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Friday, October 1, 2010

TRAC: B1.7: Formal acceptance of deposits

B1.7 Repository can demonstrate when preservation responsibility is formally accepted for the contents of the submitted data objects (i.e., SIPs).

A key component of a repository’s responsibility to gain sufficient control of digital objects is the point when the repository manages the bitstream. For some repositories this will occur when it first receives the SIP transformation, for others it may not occur until the ingested SIP is transformed into an AIP. At this point, the repository formally accepts preservation responsibility of digital objects from the depositor.

Repositories that report back to their depositors generally will mark this acceptance with some form of notification to the depositor. (This may depend on repository responsibilities as designated in the depositor agreement.) A repository may mark the transfer by sending a formal document, often a final signed copy of the transfer agreement, back to the depositor signifying the completion of the transformation from SIP to AIP process. Other approaches are equally acceptable. Brief daily updates may be generated by a repository that only provides annual formal transfer reports.

Evidence: Submission agreements/deposit agreements/deeds of gift; confirmation receipt sent back to producer.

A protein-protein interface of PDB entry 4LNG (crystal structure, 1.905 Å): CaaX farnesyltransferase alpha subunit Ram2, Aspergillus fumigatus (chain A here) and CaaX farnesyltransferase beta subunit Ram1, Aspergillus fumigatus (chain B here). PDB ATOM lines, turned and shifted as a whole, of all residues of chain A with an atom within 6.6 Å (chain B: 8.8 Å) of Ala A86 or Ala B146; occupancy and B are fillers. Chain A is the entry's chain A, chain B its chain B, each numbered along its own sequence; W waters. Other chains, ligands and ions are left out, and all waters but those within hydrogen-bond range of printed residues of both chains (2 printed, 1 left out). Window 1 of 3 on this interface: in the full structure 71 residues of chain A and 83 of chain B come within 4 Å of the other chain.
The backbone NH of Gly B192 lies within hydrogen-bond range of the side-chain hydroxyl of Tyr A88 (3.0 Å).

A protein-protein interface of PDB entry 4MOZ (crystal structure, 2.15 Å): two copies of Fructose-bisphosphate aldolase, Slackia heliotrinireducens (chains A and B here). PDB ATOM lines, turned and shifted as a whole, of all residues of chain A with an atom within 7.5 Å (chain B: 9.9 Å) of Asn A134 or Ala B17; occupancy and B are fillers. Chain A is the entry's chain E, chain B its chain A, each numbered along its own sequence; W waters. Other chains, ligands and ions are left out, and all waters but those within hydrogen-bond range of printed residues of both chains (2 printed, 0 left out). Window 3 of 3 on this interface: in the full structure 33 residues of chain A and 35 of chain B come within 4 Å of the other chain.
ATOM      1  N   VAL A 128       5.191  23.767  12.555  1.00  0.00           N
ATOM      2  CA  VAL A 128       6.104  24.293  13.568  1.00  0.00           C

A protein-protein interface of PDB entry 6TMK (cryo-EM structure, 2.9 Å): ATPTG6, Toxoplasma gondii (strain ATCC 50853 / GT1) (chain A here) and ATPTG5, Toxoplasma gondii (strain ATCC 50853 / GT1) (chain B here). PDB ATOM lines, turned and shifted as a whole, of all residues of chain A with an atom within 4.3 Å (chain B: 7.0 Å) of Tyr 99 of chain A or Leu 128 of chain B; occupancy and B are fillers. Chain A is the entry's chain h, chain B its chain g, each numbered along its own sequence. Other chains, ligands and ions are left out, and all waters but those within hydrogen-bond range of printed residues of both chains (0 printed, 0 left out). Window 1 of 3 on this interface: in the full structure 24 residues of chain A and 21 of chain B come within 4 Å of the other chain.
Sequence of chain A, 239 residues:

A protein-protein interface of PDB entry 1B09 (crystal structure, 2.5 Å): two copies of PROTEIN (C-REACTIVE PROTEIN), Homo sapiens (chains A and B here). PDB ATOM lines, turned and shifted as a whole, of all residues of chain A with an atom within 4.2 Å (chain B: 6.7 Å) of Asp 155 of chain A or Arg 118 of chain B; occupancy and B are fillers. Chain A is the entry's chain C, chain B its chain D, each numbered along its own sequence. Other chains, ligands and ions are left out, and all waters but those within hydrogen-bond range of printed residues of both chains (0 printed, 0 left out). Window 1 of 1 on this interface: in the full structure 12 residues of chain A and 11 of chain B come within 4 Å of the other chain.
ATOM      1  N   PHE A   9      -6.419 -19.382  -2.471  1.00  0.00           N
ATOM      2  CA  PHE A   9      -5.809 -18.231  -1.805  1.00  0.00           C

My sense is that this requirement has two very different stories at ICPSR.

One story is pretty simple.  When the depositor signs his/her deposit, custody transfers to ICPSR.  We then work the deposit until we have a post-processed version suitable for digital preservation and versions suitable for delivery on the web site.

The other story is more complicated.  The workflow allows one to un-sign a deposit.  And so the custody of the object could transfer from the depositor to ICPSR (at the initial signing), and then back to the depositor (upon un-signing).  This can even happen in a case where the deposit has been processed and released on the ICPSR web site.  The workflow records this sort of action, and so it is well documented, but does leave open a degenerate case where content is available on the web without the corresponding original submission in archival storage.

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